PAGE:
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  1. A critical learning outcome of undergraduate engineering mechanics courses is the ability to understand how a structure's internal forces and bending moment will change in response to static and dynamic loads. One of the major challenges associated with both teaching and learning these concepts is the invisible nature of the internal effects. Although concentrated forces applied to the top of the beam can be easily visualized, observing the corresponding changes in the shear and bending moment diagrams is not a trivial task. Nonetheless, proficiency in this concept is vital for students to succeed in subsequent mechanics courses and, ultimately, as a professional practitioner. One promising technology that can enable students to see the invisible internal effects is augmented reality (AR), where virtual or digital objects can be seen through a device such as a smart phone or headset. This paper describes the proof-of-concept development of a Unity┬«-based AR application called "AR Stairs" that allows students to visualize (in-situ) the relative magnitude of the internal bending moment in an actual structure. The app is specifically tailored to an existing 40-foot long, 16-foot high steel staircase structure located at the authors' institution. This paper details the application design, analysis assumptions, calculations, technical challenges encountered, development environment, and content development. The key features of the app are discussed, which include: (a) coordinate system identification and placement, (b) automatic mapping of a stairs model in-situ, (c) creation of a virtual 2-dimensional staircase model, (d) object detection and tracking of people moving on the stairs, (e) image recognition to approximate people's weight, (f) overlays of virtual force vectors onto moving people, and (g) use of a chromatic scale to visually convey the relative intensity of the internal bending moment at nodes spaced over the length of the structure. It is the authors' intention to also provide the reader with an overall picture of the resources needed to develop AR applications for use in pedagogical settings, the design decision tradeoffs, and practical issues related to deployment. As AR technologies continually improve, they are expected to become an integral part of the pedagogical toolset used by engineering educators to improve the quality of education delivered to engineering students.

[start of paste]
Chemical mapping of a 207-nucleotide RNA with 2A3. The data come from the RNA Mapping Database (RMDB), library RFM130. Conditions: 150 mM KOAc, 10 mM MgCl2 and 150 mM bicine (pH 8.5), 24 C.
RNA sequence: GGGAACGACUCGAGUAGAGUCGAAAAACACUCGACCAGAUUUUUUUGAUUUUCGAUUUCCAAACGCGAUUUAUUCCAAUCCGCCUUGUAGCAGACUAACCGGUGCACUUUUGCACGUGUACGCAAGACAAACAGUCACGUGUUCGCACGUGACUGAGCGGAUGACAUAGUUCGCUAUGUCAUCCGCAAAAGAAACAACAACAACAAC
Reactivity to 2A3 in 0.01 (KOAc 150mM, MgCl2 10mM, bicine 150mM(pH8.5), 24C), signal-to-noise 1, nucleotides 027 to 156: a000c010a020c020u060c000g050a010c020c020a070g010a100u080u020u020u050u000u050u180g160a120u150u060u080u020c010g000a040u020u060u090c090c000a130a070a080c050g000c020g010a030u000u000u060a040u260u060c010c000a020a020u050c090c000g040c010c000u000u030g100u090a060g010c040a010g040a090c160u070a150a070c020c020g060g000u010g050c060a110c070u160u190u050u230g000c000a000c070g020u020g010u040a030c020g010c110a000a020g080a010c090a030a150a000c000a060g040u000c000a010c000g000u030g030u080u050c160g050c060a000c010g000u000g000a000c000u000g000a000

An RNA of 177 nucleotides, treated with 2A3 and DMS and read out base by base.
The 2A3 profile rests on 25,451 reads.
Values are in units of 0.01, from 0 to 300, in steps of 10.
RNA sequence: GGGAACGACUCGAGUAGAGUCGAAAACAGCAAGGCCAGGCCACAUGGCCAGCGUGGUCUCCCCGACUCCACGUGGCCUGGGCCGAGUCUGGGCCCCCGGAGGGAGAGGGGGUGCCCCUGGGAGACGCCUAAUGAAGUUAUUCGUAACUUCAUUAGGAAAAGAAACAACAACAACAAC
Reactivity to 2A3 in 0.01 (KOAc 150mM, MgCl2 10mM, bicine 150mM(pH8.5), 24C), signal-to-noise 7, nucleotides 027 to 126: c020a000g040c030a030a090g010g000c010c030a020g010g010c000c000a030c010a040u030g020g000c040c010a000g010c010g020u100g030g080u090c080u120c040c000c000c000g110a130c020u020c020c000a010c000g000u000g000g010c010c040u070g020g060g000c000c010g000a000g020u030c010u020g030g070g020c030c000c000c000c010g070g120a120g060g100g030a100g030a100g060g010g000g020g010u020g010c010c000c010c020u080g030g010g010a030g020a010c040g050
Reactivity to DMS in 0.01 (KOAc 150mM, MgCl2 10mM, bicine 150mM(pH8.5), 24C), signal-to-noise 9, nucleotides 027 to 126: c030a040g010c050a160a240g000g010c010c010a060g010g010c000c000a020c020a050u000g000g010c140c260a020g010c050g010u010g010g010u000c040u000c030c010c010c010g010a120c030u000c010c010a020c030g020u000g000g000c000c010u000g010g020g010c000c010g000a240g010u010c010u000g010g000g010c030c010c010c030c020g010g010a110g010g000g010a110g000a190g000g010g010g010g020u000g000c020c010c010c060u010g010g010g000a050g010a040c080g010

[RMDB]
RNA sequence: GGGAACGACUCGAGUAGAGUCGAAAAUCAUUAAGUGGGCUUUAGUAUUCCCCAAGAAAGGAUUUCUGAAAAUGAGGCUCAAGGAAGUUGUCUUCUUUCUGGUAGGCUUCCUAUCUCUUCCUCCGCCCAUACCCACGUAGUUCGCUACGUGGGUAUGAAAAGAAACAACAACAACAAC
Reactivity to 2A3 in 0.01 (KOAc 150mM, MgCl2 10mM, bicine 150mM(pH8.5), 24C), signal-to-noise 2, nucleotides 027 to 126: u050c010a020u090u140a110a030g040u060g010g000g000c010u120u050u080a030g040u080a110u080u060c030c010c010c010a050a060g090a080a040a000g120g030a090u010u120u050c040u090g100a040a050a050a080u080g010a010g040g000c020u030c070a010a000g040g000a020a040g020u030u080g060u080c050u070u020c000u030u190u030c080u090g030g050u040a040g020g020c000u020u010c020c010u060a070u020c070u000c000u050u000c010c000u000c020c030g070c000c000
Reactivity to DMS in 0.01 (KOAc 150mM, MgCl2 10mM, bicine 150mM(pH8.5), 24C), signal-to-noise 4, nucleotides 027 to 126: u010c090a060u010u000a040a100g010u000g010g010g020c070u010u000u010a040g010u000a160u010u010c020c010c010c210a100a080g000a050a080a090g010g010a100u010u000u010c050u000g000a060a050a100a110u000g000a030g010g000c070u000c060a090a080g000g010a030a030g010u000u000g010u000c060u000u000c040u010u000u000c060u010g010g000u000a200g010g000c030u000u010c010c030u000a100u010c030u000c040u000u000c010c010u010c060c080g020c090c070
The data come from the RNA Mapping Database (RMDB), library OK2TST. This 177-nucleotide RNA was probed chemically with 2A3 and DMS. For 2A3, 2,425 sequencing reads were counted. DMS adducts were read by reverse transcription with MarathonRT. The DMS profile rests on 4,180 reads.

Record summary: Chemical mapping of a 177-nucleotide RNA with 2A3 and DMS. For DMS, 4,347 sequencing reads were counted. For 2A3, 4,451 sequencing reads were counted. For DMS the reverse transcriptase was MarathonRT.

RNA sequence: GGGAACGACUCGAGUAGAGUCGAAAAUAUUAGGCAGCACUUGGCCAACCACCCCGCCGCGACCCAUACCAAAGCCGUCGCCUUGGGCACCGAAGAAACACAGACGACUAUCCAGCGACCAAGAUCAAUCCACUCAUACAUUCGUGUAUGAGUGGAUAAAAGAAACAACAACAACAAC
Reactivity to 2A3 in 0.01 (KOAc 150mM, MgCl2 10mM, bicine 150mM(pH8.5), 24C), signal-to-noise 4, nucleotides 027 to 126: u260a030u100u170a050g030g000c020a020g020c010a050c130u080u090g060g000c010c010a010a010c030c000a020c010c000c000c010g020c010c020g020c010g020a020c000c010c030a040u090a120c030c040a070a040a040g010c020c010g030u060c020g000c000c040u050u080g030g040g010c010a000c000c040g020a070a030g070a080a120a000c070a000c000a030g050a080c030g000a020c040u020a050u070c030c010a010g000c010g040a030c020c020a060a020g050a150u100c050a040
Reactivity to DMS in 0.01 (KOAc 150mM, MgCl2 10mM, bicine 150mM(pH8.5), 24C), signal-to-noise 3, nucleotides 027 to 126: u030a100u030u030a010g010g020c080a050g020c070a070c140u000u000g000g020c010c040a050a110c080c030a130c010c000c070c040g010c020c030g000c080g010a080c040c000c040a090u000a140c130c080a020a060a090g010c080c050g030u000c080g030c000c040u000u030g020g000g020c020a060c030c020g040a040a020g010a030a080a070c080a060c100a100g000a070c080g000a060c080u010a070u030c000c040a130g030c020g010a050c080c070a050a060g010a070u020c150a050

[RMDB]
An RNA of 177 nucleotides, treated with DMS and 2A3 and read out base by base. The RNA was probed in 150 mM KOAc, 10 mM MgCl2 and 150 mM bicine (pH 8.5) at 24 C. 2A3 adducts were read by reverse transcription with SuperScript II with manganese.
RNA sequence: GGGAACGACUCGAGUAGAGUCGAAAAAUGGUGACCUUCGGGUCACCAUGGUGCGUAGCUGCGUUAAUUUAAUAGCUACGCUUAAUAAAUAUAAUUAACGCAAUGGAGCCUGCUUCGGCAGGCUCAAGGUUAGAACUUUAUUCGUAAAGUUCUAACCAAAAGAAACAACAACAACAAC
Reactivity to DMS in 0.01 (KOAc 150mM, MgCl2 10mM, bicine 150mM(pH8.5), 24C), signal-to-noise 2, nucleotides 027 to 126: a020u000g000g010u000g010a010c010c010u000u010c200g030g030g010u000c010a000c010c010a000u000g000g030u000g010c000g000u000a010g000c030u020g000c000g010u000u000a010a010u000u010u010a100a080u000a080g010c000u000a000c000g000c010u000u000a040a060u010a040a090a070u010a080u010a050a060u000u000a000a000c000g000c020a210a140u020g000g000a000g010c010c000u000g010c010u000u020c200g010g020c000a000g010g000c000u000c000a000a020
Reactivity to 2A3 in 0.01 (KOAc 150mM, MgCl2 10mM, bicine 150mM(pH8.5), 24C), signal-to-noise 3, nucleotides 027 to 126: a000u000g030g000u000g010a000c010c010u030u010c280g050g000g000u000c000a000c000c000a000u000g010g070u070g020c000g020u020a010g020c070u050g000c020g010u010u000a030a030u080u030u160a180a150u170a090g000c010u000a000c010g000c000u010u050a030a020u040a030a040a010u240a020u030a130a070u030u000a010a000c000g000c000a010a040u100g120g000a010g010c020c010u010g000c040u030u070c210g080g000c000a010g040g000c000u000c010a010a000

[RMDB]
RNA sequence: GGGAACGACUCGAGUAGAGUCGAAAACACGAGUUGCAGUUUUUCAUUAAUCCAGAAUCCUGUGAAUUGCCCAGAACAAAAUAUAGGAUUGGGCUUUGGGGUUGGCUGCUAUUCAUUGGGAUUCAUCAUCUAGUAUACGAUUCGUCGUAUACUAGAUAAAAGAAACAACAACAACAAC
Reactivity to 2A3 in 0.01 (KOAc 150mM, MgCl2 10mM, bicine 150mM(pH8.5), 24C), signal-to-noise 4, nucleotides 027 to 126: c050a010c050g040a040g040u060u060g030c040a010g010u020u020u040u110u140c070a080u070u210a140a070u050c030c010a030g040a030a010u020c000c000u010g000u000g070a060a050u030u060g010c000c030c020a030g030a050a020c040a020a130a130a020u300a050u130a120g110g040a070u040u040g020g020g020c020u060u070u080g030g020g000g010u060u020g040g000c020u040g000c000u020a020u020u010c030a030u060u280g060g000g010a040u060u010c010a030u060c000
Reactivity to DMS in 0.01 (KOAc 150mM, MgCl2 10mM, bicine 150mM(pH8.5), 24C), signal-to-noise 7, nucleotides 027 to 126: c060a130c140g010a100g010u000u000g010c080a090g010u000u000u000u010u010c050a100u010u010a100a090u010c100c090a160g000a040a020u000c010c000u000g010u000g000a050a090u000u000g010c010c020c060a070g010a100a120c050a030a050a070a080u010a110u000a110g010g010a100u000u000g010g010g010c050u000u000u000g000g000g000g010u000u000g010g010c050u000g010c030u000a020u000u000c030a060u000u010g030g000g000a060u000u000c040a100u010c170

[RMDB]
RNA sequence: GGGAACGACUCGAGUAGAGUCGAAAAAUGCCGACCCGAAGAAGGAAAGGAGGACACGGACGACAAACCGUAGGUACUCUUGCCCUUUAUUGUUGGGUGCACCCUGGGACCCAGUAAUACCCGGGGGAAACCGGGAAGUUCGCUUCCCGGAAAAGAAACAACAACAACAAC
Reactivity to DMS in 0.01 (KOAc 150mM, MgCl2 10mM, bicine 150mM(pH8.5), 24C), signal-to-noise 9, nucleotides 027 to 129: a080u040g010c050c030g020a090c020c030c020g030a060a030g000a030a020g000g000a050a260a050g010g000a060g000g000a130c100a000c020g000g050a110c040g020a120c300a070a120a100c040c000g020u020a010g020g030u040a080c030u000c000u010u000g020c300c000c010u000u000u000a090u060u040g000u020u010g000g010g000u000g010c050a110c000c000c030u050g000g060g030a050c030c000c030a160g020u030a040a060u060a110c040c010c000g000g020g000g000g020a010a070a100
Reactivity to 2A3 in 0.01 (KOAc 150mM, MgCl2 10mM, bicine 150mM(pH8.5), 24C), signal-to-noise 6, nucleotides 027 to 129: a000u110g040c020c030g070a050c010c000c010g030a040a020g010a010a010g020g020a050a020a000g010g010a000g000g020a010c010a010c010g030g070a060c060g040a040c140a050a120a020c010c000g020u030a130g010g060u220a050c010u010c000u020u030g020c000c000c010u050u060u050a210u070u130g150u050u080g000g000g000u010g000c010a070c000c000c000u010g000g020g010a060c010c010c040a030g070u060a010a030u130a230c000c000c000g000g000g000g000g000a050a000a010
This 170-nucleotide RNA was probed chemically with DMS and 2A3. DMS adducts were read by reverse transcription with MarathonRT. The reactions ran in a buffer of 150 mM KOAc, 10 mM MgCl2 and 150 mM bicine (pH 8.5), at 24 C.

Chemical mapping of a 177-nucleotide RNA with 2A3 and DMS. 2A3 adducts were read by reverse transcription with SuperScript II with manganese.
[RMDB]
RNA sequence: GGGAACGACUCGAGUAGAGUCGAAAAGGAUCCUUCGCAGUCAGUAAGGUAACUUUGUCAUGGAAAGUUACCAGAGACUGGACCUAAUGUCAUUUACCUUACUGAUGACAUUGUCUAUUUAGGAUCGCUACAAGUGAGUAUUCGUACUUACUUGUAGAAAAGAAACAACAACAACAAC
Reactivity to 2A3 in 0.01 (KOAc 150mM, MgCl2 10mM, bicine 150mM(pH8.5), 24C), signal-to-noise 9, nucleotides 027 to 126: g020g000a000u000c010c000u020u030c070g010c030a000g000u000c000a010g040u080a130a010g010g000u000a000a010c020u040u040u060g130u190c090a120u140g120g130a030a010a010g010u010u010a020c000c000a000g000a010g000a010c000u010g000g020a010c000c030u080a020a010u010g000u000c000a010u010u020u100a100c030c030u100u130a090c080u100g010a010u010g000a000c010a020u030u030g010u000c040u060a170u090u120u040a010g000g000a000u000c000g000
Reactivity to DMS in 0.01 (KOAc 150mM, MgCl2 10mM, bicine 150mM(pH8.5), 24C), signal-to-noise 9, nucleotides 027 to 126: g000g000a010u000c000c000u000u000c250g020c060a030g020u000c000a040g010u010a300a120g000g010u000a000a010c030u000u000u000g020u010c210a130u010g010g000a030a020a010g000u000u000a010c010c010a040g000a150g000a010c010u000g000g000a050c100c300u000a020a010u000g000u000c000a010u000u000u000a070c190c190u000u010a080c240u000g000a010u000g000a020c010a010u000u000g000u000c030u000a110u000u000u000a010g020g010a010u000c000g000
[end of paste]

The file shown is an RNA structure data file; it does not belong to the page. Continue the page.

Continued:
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  2. Many engineering faculty have been involved in some form of engineering education research (EER) during their professional career. This may range from a relatively superficial participation as a collaborator on a small departmental education initiative to a larger role in a leadership position as a principal investigator on a multi-institutional research grant. Regardless of the level of involvement, each engineering educator must evolve and invest substantial time to acquire a level of EER knowledge that is commensurate with their desired degree of participation. For those educators who are motivated to fully immerse themselves into a potentially rewarding EER program with the expectation of perpetuity, their evolution is not without barriers to entry and associated risks. The objective of this paper is to share the experiences of three established civil engineering faculty and their mentor who are within two years of receiving their first NSF grants to support EER projects at their home institution. Barriers to entry, challenges, and the lessons learned associated with their growth as emerging engineering education researchers are discussed. Strategies and resources are provided to assist new engineering educators to: lobby for institutional support, secure initial extramural funding, initiate collaborations, formulate short- and long-term career plans, build an Individual Development Plan (IDP), and develop an effective mentor-mentee relationship with an established researcher in the social sciences. It is hoped that this work will provide a holistic summary of their pathway, and to also caution and guide faculty who are contemplating either a partial or complete shift in their research paradigm to EER. 
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    Free, publicly-accessible full text available June 25, 2024